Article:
Originally Posted by Sandyman View Post

The whole nine yards, often said as "The full nine yards" is thought to be taken from the making of a man's kilt.  Army kilts are made from nine yards of a heavier, more durable and more expensive cloth than that normally used for civilian wear, and military suppliers were frequently known to use shorter lengths of tartan, and with shallower pleats, in order to increase profits. 

It is very difficult to see the difference between, say, a five-yard kilt and a nine-yard kilt at a glance, and so the ruse often paid off.  Thus, to have a kilt of the full nine yards is to have a garment of the proper quality - hence the expression being used to reflect that.

where did you get this term?
the tartans may have been single width fabric .. meaning only 30" wide instead of 59/60" wide.
so that would equal 4.5 yards.
but being Scottish it would have been in meters. so you are wrong again

the idea of wearing 9 yards wrapped around your waist is crazy
post #44 of 72

2.2 metres of fabric should be enough to get a two-piece suit mde up.

 

I bought an end-of-roll remnant of the same length, of an all-wool herring-bone tweed with a four-inch repeat over-check, with the intention of having it made up unto a jacket.  The Yorkshire-based bespoke tailor (who did the bespoke work for a well-known London West End outfitters) I used advised that the length of material was sufficient for a suit as long as turn-up cuffs were not required on the trousers.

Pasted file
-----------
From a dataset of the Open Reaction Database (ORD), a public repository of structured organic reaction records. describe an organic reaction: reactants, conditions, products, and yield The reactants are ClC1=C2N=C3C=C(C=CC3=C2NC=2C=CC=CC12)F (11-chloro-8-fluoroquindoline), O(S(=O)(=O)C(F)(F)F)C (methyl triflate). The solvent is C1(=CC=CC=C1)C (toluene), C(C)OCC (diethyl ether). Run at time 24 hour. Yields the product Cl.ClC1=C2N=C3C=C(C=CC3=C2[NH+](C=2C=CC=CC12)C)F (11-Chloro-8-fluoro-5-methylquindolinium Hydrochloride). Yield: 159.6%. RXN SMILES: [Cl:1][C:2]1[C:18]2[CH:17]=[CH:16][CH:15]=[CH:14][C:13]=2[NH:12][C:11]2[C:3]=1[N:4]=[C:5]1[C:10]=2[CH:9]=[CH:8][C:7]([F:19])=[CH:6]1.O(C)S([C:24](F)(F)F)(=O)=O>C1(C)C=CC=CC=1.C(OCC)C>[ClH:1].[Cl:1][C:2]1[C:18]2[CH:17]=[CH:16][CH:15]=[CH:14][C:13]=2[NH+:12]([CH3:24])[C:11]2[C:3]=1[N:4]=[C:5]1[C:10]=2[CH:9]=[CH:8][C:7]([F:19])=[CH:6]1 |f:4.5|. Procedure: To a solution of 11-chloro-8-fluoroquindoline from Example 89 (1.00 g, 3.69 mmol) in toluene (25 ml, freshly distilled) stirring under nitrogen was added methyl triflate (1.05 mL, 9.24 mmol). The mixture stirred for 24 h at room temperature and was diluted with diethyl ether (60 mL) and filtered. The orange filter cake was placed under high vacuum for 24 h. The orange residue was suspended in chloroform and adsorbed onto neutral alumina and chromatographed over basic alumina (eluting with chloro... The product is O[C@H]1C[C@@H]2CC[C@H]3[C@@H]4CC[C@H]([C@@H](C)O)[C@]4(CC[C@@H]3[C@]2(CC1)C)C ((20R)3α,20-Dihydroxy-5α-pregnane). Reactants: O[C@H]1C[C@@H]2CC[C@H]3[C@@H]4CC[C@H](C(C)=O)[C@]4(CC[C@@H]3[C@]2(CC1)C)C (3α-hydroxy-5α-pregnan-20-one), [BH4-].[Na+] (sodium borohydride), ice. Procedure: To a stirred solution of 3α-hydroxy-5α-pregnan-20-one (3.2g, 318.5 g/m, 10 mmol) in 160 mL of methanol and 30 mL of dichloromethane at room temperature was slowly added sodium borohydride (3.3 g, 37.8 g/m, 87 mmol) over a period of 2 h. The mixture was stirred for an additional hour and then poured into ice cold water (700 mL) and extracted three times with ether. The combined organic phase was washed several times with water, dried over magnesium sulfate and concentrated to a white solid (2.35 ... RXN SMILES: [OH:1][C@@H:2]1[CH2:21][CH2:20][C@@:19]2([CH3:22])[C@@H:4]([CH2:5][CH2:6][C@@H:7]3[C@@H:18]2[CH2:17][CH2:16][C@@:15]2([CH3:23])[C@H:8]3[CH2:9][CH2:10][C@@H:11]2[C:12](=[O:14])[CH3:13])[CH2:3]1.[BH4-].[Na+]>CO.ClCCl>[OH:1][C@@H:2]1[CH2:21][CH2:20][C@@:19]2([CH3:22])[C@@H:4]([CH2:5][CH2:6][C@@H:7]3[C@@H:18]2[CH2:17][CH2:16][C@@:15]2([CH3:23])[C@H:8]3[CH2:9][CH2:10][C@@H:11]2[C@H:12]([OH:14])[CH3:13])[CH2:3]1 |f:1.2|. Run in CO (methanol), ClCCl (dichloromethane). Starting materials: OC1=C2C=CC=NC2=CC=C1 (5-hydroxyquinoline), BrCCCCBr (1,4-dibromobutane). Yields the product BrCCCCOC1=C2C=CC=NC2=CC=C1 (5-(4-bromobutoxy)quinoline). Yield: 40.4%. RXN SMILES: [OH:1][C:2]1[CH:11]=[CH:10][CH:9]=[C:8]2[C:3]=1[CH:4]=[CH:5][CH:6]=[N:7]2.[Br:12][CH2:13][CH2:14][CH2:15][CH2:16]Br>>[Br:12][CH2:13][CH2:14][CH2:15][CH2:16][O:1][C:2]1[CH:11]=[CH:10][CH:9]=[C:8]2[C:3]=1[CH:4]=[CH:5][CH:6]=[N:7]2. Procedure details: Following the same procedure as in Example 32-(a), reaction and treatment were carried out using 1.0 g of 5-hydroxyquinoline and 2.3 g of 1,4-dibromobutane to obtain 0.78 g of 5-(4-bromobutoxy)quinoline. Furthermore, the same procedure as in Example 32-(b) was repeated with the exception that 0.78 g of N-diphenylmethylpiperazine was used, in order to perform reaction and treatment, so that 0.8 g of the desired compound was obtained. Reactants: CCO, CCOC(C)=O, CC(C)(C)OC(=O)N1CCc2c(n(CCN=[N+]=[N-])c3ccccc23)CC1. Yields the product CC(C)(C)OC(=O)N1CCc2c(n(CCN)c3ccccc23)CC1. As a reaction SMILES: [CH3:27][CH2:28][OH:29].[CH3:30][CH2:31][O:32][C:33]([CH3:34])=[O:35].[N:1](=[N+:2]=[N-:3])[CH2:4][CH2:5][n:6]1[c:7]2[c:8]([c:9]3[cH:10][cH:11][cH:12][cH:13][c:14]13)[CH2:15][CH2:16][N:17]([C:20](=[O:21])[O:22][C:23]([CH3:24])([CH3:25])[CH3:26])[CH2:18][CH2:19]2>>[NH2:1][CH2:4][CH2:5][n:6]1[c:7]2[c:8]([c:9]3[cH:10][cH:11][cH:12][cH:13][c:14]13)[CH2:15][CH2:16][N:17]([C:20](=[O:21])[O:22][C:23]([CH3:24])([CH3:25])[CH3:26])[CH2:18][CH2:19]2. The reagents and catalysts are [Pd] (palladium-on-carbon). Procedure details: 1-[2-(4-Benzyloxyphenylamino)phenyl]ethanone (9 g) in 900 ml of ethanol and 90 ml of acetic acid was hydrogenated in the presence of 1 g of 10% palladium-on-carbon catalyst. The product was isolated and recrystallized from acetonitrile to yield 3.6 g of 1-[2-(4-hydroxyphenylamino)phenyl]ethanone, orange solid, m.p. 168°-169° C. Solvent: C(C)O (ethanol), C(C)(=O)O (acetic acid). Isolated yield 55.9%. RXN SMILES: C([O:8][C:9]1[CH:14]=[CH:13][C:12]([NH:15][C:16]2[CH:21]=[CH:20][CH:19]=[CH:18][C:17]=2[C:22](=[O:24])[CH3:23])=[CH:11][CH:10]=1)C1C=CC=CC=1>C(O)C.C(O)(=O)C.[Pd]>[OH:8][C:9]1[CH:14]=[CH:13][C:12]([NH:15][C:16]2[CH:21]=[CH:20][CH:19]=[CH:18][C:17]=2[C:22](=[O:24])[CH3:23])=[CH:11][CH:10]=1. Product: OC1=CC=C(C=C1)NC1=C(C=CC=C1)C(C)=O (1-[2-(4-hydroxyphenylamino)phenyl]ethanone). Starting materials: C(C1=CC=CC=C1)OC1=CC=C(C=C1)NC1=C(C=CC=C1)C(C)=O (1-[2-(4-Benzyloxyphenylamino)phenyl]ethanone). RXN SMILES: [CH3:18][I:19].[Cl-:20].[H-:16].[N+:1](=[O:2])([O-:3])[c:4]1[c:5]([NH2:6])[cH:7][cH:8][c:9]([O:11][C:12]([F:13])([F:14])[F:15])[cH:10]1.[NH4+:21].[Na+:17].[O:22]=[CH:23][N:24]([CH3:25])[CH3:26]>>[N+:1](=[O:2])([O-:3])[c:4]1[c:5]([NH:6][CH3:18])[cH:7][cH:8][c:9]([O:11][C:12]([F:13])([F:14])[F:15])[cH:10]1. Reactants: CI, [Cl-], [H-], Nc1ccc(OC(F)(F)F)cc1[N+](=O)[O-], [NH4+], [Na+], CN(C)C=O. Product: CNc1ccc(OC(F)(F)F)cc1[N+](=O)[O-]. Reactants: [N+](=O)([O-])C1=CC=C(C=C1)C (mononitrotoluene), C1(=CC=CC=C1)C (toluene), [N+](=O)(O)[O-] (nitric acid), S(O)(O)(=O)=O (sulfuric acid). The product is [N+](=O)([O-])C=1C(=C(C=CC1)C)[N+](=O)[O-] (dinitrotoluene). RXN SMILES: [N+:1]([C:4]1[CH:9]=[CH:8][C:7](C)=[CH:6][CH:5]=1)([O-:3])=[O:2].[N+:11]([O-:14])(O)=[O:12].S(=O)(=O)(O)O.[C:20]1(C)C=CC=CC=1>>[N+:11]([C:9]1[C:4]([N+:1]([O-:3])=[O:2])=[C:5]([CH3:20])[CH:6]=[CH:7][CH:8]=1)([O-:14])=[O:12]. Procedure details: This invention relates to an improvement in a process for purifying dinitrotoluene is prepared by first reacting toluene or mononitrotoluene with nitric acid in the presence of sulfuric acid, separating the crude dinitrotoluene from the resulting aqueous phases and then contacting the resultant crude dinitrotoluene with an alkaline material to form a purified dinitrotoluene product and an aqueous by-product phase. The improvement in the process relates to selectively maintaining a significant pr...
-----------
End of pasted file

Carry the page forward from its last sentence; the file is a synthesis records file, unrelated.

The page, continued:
The finished suit is a three-button single-breasted with a 32inch jacket length.  The trousers have a single pleat and 33inch inside-seam and tunnel-and-tab side adjustment on the waist.

 

In case it is of interest, the cost of the cloth was £25.00 (about $38.00 US) from a fabric whole-sale merchant, and the make-up of the suit (including three fittings, working buttons at jacket cuff, and half-lined trousers) came to £198.00 ($297.00 US) in 2001.   I have not bought off-the-peg since!

post #45 of 72
Quote:
Originally Posted by Sandyman View Post

2.2 metres of fabric should be enough to get a two-piece suit mde up.

I bought an end-of-roll remnant of the same length, of an all-wool herring-bone tweed with a four-inch repeat over-check, with the intention of having it made up unto a jacket.  The Yorkshire-based bespoke tailor (who did the bespoke work for a well-known London West End outfitters) I used advised that the length of material was sufficient for a suit as long as turn-up cuffs were not required on the trousers.

The finished suit is a three-button single-breasted with a 32inch jacket length.  The trousers have a single pleat and 33inch inside-seam and tunnel-and-tab side adjustment on the waist.

In case it is of interest, the cost of the cloth was £25.00 (about $38.00 US) from a fabric whole-sale merchant, and the make-up of the suit (including three fittings, working buttons at jacket cuff, and half-lined trousers) came to £198.00 ($297.00 US) in 2001.   I have not bought off-the-peg since!

a jacket but not a suit.
you need at least 3.2 meters for a regular suit.